Author Topic: Scion v. Budwood v. Cutting  (Read 1087 times)

Piss P

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Scion v. Budwood v. Cutting
« on: August 09, 2021, 09:17:26 AM »
Hello All!

New to the community and am having a hard time discerning between these. I know what each is used for but, taking a step back, what is the difference between the plant specimens themselves? Furthermore, as they seem to all be fairly similar, can all be used for rooting? Bud grafting? Traditional grafting?

Thanks!
PP

Laaz

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Re: Scion v. Budwood v. Cutting
« Reply #1 on: August 09, 2021, 09:52:05 AM »
All the same.

Millet

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Re: Scion v. Budwood v. Cutting
« Reply #2 on: August 09, 2021, 11:38:47 AM »
Grafting primarily is used to graft a mature piece of citrus wood onto a root stock so that the tree will produce fruit much faster then a tree grown from seed.  One choses a rootstock depending on the the type of soil, local diseases, and weather conditions in the area that the tree will be growing in.  A tree grown from seed can take up to 10+ years to  fruit, while a grafted tree using a mature scion can fruit in 1 to 2 years. In the past with the onset of HLB, rootstocks tolerant to HLB is used.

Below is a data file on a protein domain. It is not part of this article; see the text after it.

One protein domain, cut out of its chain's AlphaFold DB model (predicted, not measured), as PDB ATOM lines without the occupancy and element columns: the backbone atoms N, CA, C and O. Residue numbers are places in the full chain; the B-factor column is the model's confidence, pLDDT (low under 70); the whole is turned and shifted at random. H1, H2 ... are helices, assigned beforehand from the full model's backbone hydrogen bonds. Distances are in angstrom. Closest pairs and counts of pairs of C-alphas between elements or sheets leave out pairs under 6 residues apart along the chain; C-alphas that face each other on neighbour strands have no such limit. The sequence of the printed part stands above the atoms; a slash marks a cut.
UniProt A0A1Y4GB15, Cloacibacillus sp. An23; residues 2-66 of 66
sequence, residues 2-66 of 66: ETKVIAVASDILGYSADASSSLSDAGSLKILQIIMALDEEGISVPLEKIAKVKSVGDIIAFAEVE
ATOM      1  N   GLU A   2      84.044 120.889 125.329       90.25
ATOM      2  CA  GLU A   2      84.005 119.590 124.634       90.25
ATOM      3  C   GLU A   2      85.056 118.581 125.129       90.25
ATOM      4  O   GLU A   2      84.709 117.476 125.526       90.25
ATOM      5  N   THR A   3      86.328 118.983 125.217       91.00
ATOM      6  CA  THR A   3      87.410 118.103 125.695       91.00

Laaz

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Re: Scion v. Budwood v. Cutting
« Reply #3 on: August 09, 2021, 12:14:28 PM »
Millet did you even read the question? Piss P to answer your question, all will produce fruit about the same time as long as the wood was taken from a mature tree. What does seed have to do with it? He didn't ask about seed...

poncirsguy

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Re: Scion v. Budwood v. Cutting
« Reply #4 on: August 09, 2021, 12:57:06 PM »
All right!  Both of you are HERO members so I don't want the hear any cross words.

Piss P

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Re: Scion v. Budwood v. Cutting
« Reply #5 on: August 09, 2021, 03:52:35 PM »
I appreciate the prompt and helpful responses! That cleared up my curiosity. 

Thanks y'all!
pp

Millet

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Re: Scion v. Budwood v. Cutting
« Reply #6 on: August 09, 2021, 06:40:35 PM »
Piss P asks--can all be used for rooting" Some specimens root easy such as lemon, others root extremely difficult such as Flying Dragon. You will learn much through trying.

 Concerning bud grafting, the answer is yes, however Grafting between two species can also sometimes be incompatible, for example,  Carrizo & Troyer rootstock is incompatible with  Eureka Lemon. Trifoliate is also incompatible with Eureka lemon  There are other incompatible grafts.